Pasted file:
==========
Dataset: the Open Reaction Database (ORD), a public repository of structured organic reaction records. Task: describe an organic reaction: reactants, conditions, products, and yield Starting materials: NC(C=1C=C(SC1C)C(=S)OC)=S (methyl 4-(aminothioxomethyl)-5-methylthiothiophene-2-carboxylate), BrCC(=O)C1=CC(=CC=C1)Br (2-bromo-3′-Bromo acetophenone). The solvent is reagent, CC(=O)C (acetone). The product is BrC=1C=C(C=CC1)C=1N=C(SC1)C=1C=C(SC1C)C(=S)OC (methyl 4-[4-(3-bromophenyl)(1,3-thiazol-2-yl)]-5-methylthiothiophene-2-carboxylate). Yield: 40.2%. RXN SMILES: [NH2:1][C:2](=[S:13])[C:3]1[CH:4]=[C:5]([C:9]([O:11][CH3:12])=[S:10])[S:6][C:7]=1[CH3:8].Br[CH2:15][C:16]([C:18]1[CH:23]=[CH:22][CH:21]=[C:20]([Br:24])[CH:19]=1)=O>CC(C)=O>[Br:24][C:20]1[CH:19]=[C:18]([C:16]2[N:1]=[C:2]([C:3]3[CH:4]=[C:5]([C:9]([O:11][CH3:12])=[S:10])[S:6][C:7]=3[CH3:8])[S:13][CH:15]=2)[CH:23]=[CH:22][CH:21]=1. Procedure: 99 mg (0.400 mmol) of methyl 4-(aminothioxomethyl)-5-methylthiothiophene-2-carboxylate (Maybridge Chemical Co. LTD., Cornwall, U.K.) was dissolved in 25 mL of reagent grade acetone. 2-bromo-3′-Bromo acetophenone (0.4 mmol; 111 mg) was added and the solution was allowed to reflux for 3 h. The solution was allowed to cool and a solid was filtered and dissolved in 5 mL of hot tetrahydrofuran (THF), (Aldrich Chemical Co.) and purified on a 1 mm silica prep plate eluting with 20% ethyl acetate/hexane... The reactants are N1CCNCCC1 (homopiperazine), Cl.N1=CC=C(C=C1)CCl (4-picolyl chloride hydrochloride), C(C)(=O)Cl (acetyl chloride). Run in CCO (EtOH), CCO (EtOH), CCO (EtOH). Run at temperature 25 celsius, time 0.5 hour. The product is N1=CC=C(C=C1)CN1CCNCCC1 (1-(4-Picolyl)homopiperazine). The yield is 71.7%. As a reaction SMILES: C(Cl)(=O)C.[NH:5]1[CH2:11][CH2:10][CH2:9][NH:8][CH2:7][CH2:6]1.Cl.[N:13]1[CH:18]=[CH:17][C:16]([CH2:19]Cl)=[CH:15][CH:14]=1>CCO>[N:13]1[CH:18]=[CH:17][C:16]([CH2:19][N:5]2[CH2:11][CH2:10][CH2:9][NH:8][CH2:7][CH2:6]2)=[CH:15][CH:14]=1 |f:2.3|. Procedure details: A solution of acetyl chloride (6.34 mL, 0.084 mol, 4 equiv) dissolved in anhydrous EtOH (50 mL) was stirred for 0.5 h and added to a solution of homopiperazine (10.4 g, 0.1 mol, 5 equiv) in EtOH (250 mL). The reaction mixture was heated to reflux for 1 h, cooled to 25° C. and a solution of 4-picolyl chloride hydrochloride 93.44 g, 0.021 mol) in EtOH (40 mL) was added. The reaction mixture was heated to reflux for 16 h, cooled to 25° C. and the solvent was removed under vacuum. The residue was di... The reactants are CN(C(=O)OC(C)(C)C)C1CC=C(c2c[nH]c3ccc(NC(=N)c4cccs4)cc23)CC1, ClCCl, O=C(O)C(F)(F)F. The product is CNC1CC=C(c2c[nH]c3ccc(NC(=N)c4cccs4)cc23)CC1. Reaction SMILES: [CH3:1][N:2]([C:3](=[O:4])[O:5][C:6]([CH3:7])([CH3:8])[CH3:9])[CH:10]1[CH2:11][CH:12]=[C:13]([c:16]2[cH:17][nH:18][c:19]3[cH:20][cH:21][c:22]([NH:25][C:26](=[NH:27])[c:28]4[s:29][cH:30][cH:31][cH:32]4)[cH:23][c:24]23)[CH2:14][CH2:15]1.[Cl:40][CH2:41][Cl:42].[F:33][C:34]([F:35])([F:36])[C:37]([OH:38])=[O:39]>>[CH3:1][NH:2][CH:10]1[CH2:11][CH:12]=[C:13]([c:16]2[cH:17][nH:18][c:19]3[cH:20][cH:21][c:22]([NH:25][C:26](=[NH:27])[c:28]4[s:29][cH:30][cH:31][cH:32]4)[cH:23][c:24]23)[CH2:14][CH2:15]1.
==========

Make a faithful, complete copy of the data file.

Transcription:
Dataset: the Open Reaction Database (ORD), a public repository of structured organic reaction records. Task: describe an organic reaction: reactants, conditions, products, and yield Starting materials: NC(C=1C=C(SC1C)C(=S)OC)=S (methyl 4-(aminothioxomethyl)-5-methylthiothiophene-2-carboxylate), BrCC(=O)C1=CC(=CC=C1)Br (2-bromo-3′-Bromo acetophenone). The solvent is reagent, CC(=O)C (acetone). The product is BrC=1C=C(C=CC1)C=1N=C(SC1)C=1C=C(SC1C)C(=S)OC (methyl 4-[4-(3-bromophenyl)(1,3-thiazol-2-yl)]-5-methylthiothiophene-2-carboxylate). Yield: 40.2%. RXN SMILES: [NH2:1][C:2](=[S:13])[C:3]1[CH:4]=[C:5]([C:9]([O:11][CH3:12])=[S:10])[S:6][C:7]=1[CH3:8].Br[CH2:15][C:16]([C:18]1[CH:23]=[CH:22][CH:21]=[C:20]([Br:24])[CH:19]=1)=O>CC(C)=O>[Br:24][C:20]1[CH:19]=[C:18]([C:16]2[N:1]=[C:2]([C:3]3[CH:4]=[C:5]([C:9]([O:11][CH3:12])=[S:10])[S:6][C:7]=3[CH3:8])[S:13][CH:15]=2)[CH:23]=[CH:22][CH:21]=1. Procedure: 99 mg (0.400 mmol) of methyl 4-(aminothioxomethyl)-5-methylthiothiophene-2-carboxylate (Maybridge Chemical Co. LTD., Cornwall, U.K.) was dissolved in 25 mL of reagent grade acetone. 2-bromo-3′-Bromo acetophenone (0.4 mmol; 111 mg) was added and the solution was allowed to reflux for 3 h. The solution was allowed to cool and a solid was filtered and dissolved in 5 mL of hot tetrahydrofuran (THF), (Aldrich Chemical Co.) and purified on a 1 mm silica prep plate eluting with 20% ethyl acetate/hexane... The reactants are N1CCNCCC1 (homopiperazine), Cl.N1=CC=C(C=C1)CCl (4-picolyl chloride hydrochloride), C(C)(=O)Cl (acetyl chloride). Run in CCO (EtOH), CCO (EtOH), CCO (EtOH). Run at temperature 25 celsius, time 0.5 hour. The product is N1=CC=C(C=C1)CN1CCNCCC1 (1-(4-Picolyl)homopiperazine). The yield is 71.7%. As a reaction SMILES: C(Cl)(=O)C.[NH:5]1[CH2:11][CH2:10][CH2:9][NH:8][CH2:7][CH2:6]1.Cl.[N:13]1[CH:18]=[CH:17][C:16]([CH2:19]Cl)=[CH:15][CH:14]=1>CCO>[N:13]1[CH:18]=[CH:17][C:16]([CH2:19][N:5]2[CH2:11][CH2:10][CH2:9][NH:8][CH2:7][CH2:6]2)=[CH:15][CH:14]=1 |f:2.3|. Procedure details: A solution of acetyl chloride (6.34 mL, 0.084 mol, 4 equiv) dissolved in anhydrous EtOH (50 mL) was stirred for 0.5 h and added to a solution of homopiperazine (10.4 g, 0.1 mol, 5 equiv) in EtOH (250 mL). The reaction mixture was heated to reflux for 1 h, cooled to 25° C. and a solution of 4-picolyl chloride hydrochloride 93.44 g, 0.021 mol) in EtOH (40 mL) was added. The reaction mixture was heated to reflux for 16 h, cooled to 25° C. and the solvent was removed under vacuum. The residue was di... The reactants are CN(C(=O)OC(C)(C)C)C1CC=C(c2c[nH]c3ccc(NC(=N)c4cccs4)cc23)CC1, ClCCl, O=C(O)C(F)(F)F. The product is CNC1CC=C(c2c[nH]c3ccc(NC(=N)c4cccs4)cc23)CC1. Reaction SMILES: [CH3:1][N:2]([C:3](=[O:4])[O:5][C:6]([CH3:7])([CH3:8])[CH3:9])[CH:10]1[CH2:11][CH:12]=[C:13]([c:16]2[cH:17][nH:18][c:19]3[cH:20][cH:21][c:22]([NH:25][C:26](=[NH:27])[c:28]4[s:29][cH:30][cH:31][cH:32]4)[cH:23][c:24]23)[CH2:14][CH2:15]1.[Cl:40][CH2:41][Cl:42].[F:33][C:34]([F:35])([F:36])[C:37]([OH:38])=[O:39]>>[CH3:1][NH:2][CH:10]1[CH2:11][CH:12]=[C:13]([c:16]2[cH:17][nH:18][c:19]3[cH:20][cH:21][c:22]([NH:25][C:26](=[NH:27])[c:28]4[s:29][cH:30][cH:31][cH:32]4)[cH:23][c:24]23)[CH2:14][CH2:15]1.